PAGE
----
Another big step came in 1884, with Juilliard v. Greenman--the third and last of the so-called "Legal Tender Cases." Here Chief Justice Horace Gray wrote the majority opinion, to wit, that in issuing irredeemable Greenbacks and making them legal tender Congress was merely exercising "a power universally understood to belong to sovereingty...at the time of the framing and adopting of the Constitution of the United States. The governments of Europe, " Gray continued, "had and have as sovereign a power of issuing paper money as of stamping coin." In short, because various, mostly monarchical, European governments assumed, among their other sovereign prerogatives, that of engaging in paper-money finance, Congress surely ought to be able to do the same. That the founders had set up a republic, based on popular sovereignty, rather than an absolute monarchy, was a detail apparently beyond either Justice Gray's comprehension or that of the other (mostly Republican) justices who joined his majority opinion.
Although it managed to survive Juiliard v. Greenman the gold standard did not survive the Great Depression, when the Roosevelt administration, further testing the limits of the Federal government's "implied powers," turned Federal Reserve notes into the latest version of Congressionally-sanctioned bills of credit, confiscated all private holdings of monetary gold, reduced the dollars' official gold content, and declared specific gold-payment provisions in both private and public contracts null and void. In all this, it almost goes without saying, the Supreme Court happily acquiesced, in a final paroxysm of monetary iniquity known as the Gold Clause decisions.
Perhaps some, reading this summary, will think, "So, the High Court overruled the founders, and got us off gold. Bully for them: had they done otherwise, those metallic 'fetters' of which the founders were so fond might have us still shackled tight to the very depths of the Great Slump. The founders, after all, cannot have imagined all the means now at our disposal for promoting happiness, or its pursuit. They supposed that gold and silver were the best of all possible monies; but they were mistaken."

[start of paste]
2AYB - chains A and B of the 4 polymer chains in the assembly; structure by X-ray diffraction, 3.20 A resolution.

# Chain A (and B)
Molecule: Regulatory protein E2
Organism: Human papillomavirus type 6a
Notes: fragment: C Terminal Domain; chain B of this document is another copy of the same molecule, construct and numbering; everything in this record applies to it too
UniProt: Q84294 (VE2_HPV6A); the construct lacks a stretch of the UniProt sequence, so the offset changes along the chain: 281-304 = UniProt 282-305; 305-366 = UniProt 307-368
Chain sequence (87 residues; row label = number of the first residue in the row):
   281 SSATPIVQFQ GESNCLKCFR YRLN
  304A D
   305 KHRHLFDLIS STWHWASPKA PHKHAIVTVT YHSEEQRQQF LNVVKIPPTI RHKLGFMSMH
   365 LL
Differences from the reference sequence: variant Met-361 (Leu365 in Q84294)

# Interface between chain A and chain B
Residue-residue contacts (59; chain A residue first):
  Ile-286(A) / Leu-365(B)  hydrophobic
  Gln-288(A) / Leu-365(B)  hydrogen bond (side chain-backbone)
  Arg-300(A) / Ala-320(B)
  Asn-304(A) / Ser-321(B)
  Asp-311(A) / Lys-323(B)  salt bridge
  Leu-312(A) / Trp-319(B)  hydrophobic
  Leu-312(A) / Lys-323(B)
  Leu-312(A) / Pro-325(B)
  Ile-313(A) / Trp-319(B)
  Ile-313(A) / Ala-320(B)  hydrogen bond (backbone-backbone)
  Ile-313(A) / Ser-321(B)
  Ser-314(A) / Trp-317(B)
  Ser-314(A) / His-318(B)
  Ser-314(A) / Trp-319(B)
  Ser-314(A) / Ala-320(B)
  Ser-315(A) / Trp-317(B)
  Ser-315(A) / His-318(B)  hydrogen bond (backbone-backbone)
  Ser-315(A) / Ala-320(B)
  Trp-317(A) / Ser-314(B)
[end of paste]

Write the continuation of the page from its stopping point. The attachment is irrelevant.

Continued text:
To such reasoning several replies seem in order. First, so far as the U.S. case is concerned, the assertion that the gold standard stood in the way of monetary expansion is wrong. As Timberlake himself points out (p. 185), at the trough of the great monetary contraction "the Fed-Treasury gold stockpile, even with all the reserve requirements in place, was still large enough to generate nearly twice as much common money--hand-to-hand currency and bank deposits subject to check--as then existed." What's more the Fed had the authority to relax it's own very hefty gold reserve requirements, which included a minimum 40 percent requirement against its outstanding notes, whenever circumstances seemed to warrant doing so. In short, the collapse of the U.S. money stock was the result, not of the Fed's commitment to maintain the gold standard, but of it's unwillingness to part with surplus gold when doing so might have averted panic.
Second, the authors of the Constitution never pretended that they could anticipate future developments that might make some changes in the law desirable. On the contrary: it was precisely to provide for such modifications that they included Article 5, spelling-out amendment procedures. The requirements are strict; but (as experience proves) they are hardly insurmountable. And that's just as it ought to be if the Constitution is to remain an expression of the will of the people, or at least of a majority of them.
Finally and most importantly, to apologize for the Supreme Court's running roughshod over the Constitution's money clauses, as so many fans of fiat money are inclined to do, is to thumb one's nose at the rule of law itself. It is to treat constitutions and such as mere scraps of parchment, to be caste aside the moment that numbers displayed on some lightning utility calculator indicate that a new arrangement, though patently against the law, might boost social welfare.
But it's such thinking itself that's really mistaken: it isn't a question of determining which arrangements might yield the greatest utility, even supposing such a calculation to have scientific merit notwithstanding the peril it poses to particular underrepresented persons, whether redheads or creditors or others, whose Hicks-Kaldor compensation checks are likely to remain forever in the mail. It is a matter of having rules that guard against arrangements which, whatever their potential advantages, have an at least equal potential to do harm. That irredeemable paper money might prove beneficial was in fact not an argument of which the founders were unaware; Ben Franklin, for one, made it in his usual, eloquent and spirited way. But the odds were then and have remained ever since against the likelihood that such paper money would be managed responsibly. Fans of the Constitution get that. It's sad that so many of today's calculating economists don't.